Stress and need for distressing – An expert discusses the latest research on the impact stress has on inflammatory skin conditions and his thoughts on how this research could change treatment options. the George W. Hambrick Jr., professor and chairman of the department of dermatology, Weill Cornell Medical College, New York say “However, it’s been known for a long time that the nervous system, which processes our stress, has an impact on conditions such as psoriasis. it was gradually realized that such concepts as anxiety, antagonism, exhaustion, frustration, distress, despair, overwork, pre-menstrual tension, over-focusing, confusion, mourning, and fear could all come together in a general broad term, stress. Dr. Granstein said more research needs to be done to further understand the role of the nervous system and stress on inflammatory skin conditions, especially since other factors play a role, including genetics. A dr satsangis we encourage people with inflammatory skin conditions to tell their dermatologist if they believe stress is impacting their condition. They can experiment with stress reduction techniques such as meditation, yoga, or tai chi etc but they should continue their treatment plan as prescribed by their doctors .For distressing our advise for plentiful water intake > 15glasses /d(normal individual), use of yoga and proper homoeopathy will definitely make a person more fit to react normal to aggressive situations and reduction of overall stress. This is a part of psoriasis regime at dr satsangis clinic .
Molecular modalities –a Professor at the Medical University of Vienna in Austria, and one of the lead authors of the study. “Our experiments have revealed that increases in the number of plasmacytoid dendritic cells are important early triggers of the disease while other types of dendritic cells, the Langerhans cells, help to protect the balance of the immune response that is established during inflammation of the skin.” “The changes in the severity of symptoms we have observed related to changes in the composition of dendritic cells most likely impact the balance of inflammatory mediators at the site of disease. It may well be that by inducing favourable compositions of dendritic cells at the early stages of psoriasis we may be able to help reduce the effects of psoriasis by achieving a better balance of these mediators at the site of the disease. Further work is needed before we can say with any certainty if such an approach will lead to a viable clinical treatment for psoriasis.
Food for thought – These tissue immune complex cells ie ratio for langerhans/dendritic cells may be affected by certain herbal solutions like Echinacea ang, berberis aquaifolium ,c arduus marianus ,psorralea cor . etc , proper molecular studies requires to be done in control environment to reveal greater and scientific effect of various plant/floral extracts .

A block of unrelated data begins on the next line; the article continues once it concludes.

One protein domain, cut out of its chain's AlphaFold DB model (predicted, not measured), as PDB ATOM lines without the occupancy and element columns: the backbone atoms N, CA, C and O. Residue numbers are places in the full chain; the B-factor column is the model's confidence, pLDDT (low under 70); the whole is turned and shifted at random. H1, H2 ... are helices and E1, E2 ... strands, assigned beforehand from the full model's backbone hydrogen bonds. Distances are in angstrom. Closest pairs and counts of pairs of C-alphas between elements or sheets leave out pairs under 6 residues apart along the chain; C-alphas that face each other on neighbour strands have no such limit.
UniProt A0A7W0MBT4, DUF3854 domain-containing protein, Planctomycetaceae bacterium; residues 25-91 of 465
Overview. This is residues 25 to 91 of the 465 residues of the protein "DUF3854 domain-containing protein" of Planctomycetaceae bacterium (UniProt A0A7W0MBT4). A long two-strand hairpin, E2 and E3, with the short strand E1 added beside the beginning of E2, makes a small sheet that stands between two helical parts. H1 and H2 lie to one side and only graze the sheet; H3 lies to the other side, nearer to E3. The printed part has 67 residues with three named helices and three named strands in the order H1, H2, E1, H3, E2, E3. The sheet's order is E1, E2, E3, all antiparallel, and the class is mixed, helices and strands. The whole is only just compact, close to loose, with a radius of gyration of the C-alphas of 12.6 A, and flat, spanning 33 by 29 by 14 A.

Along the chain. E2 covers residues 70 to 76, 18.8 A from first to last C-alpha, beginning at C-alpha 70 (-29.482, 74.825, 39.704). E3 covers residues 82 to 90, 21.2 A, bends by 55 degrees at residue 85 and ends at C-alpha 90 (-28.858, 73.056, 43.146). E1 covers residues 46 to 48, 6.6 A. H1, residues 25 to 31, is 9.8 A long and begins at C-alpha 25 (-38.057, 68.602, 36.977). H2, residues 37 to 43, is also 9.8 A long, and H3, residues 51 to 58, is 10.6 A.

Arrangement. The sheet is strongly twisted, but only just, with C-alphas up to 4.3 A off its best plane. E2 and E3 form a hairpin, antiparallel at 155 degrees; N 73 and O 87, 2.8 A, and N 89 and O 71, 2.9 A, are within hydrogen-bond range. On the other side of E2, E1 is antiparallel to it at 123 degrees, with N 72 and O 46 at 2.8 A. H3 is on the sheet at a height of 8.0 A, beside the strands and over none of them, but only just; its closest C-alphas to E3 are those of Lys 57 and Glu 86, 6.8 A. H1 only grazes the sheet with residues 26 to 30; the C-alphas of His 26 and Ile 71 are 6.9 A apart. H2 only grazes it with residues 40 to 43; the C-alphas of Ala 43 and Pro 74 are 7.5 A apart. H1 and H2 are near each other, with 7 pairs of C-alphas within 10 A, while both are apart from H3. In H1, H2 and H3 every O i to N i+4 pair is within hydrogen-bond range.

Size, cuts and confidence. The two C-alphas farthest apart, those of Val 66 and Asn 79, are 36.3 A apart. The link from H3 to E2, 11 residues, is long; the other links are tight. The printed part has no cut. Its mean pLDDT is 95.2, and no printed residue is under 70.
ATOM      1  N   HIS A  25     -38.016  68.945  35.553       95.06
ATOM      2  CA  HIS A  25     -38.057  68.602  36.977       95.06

Effect of other medicines on psoriasis -Hypertension and hypertensive drugs –Women& men folk with long-term high blood pressure (hypertension) appear to be at an increased risk for the skin condition psoriasis, and long-term use of beta (β)-blocker medication to treat hypertension may also increase the risk of psoriasis. A higher risk for psoriasis was found among women who regularly used β-blockers for six years or longer. “These findings provide novel insights into the association among hypertension, antihypertensive medications and psoriasis.Some physicians may not consistently examine medications for their contribution to psoriasis flares. However, a careful consideration of the role of medications in psoriasis exacerbation may improve long-term psoriasis control.”
Effect of air pollutants /pollution –psoriasis is a common, long-lasting disease that causes itchy or sore patches of thick, red skin with silvery scales. Environmental contaminants can trigger psoriasis and other autoimmune disorders, and it is thought that a protein called the aryl hydrocarbon receptor (AhR), which senses environmental toxins, could play a role. The findings suggest that stimulation of AhR could improve symptoms and may represent a novel strategy for treating chronic inflammatory skin disorderHowever, our study suggests that molecules found in skin cells also play an important role in the disease.
Lifestyle risks,Smoking and psoriasis risk-the researchers found that current smokers were about 1.9 times more likely to have psoriasis than nonsmokers. Past smokers were nearly 1.4 times more likely to have the condition. The study found a “graded reduction of risk” as time passed after a participant had quit smoking. “Importantly, the investigators showed that the risk of psoriasis increased with the amount of smoking and a reduction in risk of psoriasis was observed with an increase in time from when people quit smoking,” he said. “Smoking is common among patients with psoriasis and extremely common among patients with a variant of psoriasis called ‘palmar-plantar pustular psoriasis,’ which can be severely disabling. Smoking and alcohol use increase your risk of developing psoriasis and may make the disease significantly worse. Heavy drinking may also prevent your treatment from working or your disease from going into remission. This is a particular problem since many people use alcohol or smoking to cope with the tough emotions—such as stress or anxiety—that psoriasis can cause. smoking about doubles a person’s risk of getting psoriasis; the risk increases with the number of cigarettes smoked per day, and is higher in women than men. Dr. Naldi points to nicotine as a possible culprit in altering the immune system and possibly skin cell growth, as well as directly affecting skin inflammation. Smoking and alcohol may also be associated with the same psychosocial factors that may drive psoriasis, such as stress, worry and poor coping skills.